There are two types of dry socket packing—medicated gauze or cotton that you need to replace every day and hemostatic packs which dissolve on their own within two to five days.
Dentists put these packs in the extraction site to stabilize the clot and to prevent a painful dental condition called, “dry socket”.
A dry socket or alveolar osteitis could develop after tooth extraction and could last up to ten days. It is characterized by severe pain in the extraction site that radiates to the ear, within 2 to 5 days after an adult tooth was pulled out.
If you are at risk of developing this condition, your dentist might recommend medicated carriers which stays in place from 24 to 48 hours. For those who are experiencing a high level of pain, the pack has to be replaced every 24 hours or at least every two days for up to a week.
What is a Dry Socket Packing?
After washing away loose debris from your extraction site with saline solution or sterile water, the dentist will dry the socket gently with suction. The purpose is to prevent bacterial formation and to remove anything that might interrupt with the natural healing process of your gums.
Afterward, the dentist will make a ‘packing’ by smearing a medicated paste onto a piece of gauze or cotton. The dentist will then place the medicated carrier directly into your tooth socket.
Depending on your comfort needs, you will have to replace the dressing within the next 24 hours to relieve the pain. Afterward, your dentist will remove the carrier in your socket when your symptoms subside. But, they may also use other types of the carrier that dissolve on their own such as:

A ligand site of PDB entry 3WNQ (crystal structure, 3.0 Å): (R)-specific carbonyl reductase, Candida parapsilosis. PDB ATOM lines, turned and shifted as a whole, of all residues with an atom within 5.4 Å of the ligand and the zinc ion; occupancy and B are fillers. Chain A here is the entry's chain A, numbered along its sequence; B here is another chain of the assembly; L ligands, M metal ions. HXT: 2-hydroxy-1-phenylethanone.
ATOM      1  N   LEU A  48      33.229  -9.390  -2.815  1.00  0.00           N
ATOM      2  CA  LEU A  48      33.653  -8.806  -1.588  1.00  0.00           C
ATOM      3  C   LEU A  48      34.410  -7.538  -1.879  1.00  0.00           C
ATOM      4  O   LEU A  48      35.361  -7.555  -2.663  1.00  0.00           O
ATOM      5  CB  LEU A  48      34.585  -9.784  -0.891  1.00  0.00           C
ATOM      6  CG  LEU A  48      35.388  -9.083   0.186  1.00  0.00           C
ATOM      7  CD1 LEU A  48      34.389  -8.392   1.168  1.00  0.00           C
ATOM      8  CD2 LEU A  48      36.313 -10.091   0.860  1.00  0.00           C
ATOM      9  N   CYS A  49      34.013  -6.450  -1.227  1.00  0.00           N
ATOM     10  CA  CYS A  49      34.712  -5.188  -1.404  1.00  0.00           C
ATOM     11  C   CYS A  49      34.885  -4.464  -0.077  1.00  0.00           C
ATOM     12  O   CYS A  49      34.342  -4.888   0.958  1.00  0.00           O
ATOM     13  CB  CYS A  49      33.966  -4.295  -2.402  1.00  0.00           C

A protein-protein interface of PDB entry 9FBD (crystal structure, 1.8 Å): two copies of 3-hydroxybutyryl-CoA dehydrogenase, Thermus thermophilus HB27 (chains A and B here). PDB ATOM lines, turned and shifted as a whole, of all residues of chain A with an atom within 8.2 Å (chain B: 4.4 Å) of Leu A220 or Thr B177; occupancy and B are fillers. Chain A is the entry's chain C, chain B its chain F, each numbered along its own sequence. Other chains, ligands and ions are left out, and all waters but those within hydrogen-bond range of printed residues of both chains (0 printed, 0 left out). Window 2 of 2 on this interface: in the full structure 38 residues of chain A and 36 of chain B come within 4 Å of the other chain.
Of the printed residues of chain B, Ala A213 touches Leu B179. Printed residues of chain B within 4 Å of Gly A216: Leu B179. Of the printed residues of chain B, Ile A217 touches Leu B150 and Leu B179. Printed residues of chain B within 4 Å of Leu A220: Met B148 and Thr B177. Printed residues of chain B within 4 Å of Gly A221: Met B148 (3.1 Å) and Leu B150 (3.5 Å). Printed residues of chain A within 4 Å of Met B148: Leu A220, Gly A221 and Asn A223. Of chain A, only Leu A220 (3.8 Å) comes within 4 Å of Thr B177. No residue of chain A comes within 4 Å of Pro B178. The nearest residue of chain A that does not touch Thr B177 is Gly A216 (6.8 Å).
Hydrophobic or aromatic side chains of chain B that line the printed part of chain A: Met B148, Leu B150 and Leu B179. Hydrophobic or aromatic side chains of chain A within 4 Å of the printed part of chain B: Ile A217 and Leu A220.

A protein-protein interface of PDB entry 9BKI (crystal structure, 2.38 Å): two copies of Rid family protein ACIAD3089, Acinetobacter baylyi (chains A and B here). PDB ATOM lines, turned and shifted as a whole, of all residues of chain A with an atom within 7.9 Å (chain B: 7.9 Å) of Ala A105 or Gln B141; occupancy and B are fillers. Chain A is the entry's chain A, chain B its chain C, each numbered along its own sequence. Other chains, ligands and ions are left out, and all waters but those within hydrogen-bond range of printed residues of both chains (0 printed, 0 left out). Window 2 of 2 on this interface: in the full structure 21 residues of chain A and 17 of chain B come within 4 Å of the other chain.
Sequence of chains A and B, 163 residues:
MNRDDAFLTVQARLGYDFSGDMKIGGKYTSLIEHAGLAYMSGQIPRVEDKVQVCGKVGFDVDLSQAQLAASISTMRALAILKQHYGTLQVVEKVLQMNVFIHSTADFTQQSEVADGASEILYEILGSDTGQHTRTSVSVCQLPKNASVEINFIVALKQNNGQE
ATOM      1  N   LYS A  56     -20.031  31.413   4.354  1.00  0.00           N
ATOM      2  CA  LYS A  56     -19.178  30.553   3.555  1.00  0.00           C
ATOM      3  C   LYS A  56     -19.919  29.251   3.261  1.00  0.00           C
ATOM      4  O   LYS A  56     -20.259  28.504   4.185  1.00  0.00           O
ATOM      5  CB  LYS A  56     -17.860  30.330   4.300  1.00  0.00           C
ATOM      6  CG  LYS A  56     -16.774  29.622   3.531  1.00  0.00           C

The above-mentioned anti-bleeding packing usually liquefies in three to five days after the dentists place them on bleeding tissues.
Why Do You Need Packing?
Here are three major reasons why dentists put medicated gauze on your socket after tooth extraction:
- Bleeding control. Ordinary medicated gauzes or cotton balls and sterile medicated carriers like Gelfoam, Surgicel and Surgifoam aid in the cessation of bleeding, also known as hemostasis.
- Pain relief: Packings immediately relieve some pain. However, it is important to follow the instructions provided by your dentist especially when it comes to cleaning and replacing of gauze at home to avoid infections and injury in the socket.
- Speedy healing. A person with this condition is at risk of delayed healing and infections. So, it is important to call your doctor immediately when you experience fever and chills, redness or swelling of the socket or gums. It is also important to watch out for pus or discharge from the area of tooth extraction.
Who are at risk?
Not everyone develops this painful condition, but some people are more at risk than the others because of the following reasons.
- not following your dentists instructions
- pre-existing gum disease
- removing gauze from inside your mouth too early
- traumatic surgery
- weaker jaw bones
Are you experiencing pain that feels like it covers one side of your face or mouth, extra sensitivity to hot or cold drinks? Those are typical symptthe oms of dry socket! Call your dentist to know what steps to make to avoid further complications.
Author: Peter Mayhew
Peter is a dental hygienist in the city of Chicago, IL. In his free time he likes to write blogs and product reviews on anything dental health related.